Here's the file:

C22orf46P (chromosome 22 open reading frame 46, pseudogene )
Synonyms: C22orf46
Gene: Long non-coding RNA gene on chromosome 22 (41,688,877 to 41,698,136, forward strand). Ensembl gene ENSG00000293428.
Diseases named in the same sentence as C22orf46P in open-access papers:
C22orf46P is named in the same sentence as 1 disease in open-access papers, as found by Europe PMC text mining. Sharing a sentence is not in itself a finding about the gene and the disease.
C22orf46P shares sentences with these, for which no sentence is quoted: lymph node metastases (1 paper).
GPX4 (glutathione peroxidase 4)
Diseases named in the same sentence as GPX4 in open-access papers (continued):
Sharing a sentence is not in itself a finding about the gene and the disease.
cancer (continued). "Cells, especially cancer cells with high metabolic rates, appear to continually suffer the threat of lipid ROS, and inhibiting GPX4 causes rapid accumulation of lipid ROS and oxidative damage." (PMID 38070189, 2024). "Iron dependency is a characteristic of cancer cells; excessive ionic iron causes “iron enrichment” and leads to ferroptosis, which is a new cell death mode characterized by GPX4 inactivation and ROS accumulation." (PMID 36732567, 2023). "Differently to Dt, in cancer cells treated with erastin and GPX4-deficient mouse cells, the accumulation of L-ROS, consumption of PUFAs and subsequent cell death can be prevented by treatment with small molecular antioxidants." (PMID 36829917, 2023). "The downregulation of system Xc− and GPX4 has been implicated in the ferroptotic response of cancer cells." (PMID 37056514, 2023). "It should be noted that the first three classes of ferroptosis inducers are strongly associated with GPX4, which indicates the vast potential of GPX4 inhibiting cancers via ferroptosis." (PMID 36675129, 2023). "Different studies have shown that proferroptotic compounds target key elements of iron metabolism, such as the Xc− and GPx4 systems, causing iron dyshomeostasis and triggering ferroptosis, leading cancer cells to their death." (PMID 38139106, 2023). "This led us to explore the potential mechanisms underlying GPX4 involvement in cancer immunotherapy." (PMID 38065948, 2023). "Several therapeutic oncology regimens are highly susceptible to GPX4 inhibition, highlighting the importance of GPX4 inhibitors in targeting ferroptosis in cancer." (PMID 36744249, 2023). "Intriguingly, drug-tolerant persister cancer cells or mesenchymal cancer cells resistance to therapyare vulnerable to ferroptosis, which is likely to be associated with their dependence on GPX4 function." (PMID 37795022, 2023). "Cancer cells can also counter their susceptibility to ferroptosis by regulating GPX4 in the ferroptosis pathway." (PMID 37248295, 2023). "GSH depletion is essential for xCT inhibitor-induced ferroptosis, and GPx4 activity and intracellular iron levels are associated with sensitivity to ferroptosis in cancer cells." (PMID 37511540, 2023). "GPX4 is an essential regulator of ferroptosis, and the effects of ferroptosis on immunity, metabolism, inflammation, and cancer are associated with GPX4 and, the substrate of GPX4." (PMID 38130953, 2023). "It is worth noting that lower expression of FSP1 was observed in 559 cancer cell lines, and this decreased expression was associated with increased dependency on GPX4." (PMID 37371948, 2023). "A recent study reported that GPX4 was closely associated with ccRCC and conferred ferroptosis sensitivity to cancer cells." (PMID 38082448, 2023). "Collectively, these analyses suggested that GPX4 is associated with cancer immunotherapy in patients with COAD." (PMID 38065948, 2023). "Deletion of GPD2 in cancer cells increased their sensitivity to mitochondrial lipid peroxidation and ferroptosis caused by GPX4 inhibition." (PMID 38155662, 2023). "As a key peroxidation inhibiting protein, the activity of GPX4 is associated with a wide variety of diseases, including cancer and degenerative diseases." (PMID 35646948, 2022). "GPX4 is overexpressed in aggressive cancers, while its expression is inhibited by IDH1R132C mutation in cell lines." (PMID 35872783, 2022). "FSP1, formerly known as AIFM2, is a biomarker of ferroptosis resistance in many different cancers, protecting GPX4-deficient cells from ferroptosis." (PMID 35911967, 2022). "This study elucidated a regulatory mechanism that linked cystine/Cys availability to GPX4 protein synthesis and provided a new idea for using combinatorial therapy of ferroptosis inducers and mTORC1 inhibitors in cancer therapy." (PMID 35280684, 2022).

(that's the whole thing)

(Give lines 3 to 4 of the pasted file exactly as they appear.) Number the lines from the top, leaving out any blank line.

Gene: Long non-coding RNA gene on chromosome 22 (41,688,877 to 41,698,136, forward strand). Ensembl gene ENSG00000293428.
Diseases named in the same sentence as C22orf46P in open-access papers: